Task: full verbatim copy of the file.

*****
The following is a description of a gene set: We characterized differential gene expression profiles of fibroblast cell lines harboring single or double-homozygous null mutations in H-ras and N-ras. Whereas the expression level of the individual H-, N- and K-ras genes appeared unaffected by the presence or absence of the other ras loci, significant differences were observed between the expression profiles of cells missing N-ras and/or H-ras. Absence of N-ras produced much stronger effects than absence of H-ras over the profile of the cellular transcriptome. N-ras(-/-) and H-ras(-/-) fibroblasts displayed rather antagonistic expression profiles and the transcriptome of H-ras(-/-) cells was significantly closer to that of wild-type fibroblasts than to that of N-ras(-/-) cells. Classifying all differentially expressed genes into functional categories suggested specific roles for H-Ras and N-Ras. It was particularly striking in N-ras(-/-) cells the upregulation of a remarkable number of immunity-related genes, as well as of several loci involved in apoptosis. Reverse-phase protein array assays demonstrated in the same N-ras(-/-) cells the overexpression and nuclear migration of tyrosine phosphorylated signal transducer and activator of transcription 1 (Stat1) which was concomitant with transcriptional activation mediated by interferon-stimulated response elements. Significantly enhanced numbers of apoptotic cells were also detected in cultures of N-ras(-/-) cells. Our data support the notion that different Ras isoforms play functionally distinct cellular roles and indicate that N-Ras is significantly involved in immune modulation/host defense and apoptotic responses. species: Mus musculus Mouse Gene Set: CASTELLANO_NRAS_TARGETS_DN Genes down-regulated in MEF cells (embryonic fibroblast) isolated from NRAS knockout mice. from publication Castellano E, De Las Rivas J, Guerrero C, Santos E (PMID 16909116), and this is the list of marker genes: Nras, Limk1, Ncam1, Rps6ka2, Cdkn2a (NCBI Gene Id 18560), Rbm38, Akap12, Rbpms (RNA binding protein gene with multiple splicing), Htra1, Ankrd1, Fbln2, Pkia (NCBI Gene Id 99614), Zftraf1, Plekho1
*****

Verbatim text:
The following is a description of a gene set: We characterized differential gene expression profiles of fibroblast cell lines harboring single or double-homozygous null mutations in H-ras and N-ras. Whereas the expression level of the individual H-, N- and K-ras genes appeared unaffected by the presence or absence of the other ras loci, significant differences were observed between the expression profiles of cells missing N-ras and/or H-ras. Absence of N-ras produced much stronger effects than absence of H-ras over the profile of the cellular transcriptome. N-ras(-/-) and H-ras(-/-) fibroblasts displayed rather antagonistic expression profiles and the transcriptome of H-ras(-/-) cells was significantly closer to that of wild-type fibroblasts than to that of N-ras(-/-) cells. Classifying all differentially expressed genes into functional categories suggested specific roles for H-Ras and N-Ras. It was particularly striking in N-ras(-/-) cells the upregulation of a remarkable number of immunity-related genes, as well as of several loci involved in apoptosis. Reverse-phase protein array assays demonstrated in the same N-ras(-/-) cells the overexpression and nuclear migration of tyrosine phosphorylated signal transducer and activator of transcription 1 (Stat1) which was concomitant with transcriptional activation mediated by interferon-stimulated response elements. Significantly enhanced numbers of apoptotic cells were also detected in cultures of N-ras(-/-) cells. Our data support the notion that different Ras isoforms play functionally distinct cellular roles and indicate that N-Ras is significantly involved in immune modulation/host defense and apoptotic responses. species: Mus musculus Mouse Gene Set: CASTELLANO_NRAS_TARGETS_DN Genes down-regulated in MEF cells (embryonic fibroblast) isolated from NRAS knockout mice. from publication Castellano E, De Las Rivas J, Guerrero C, Santos E (PMID 16909116), and this is the list of marker genes: Nras, Limk1, Ncam1, Rps6ka2, Cdkn2a (NCBI Gene Id 18560), Rbm38, Akap12, Rbpms (RNA binding protein gene with multiple splicing), Htra1, Ankrd1, Fbln2, Pkia (NCBI Gene Id 99614), Zftraf1, Plekho1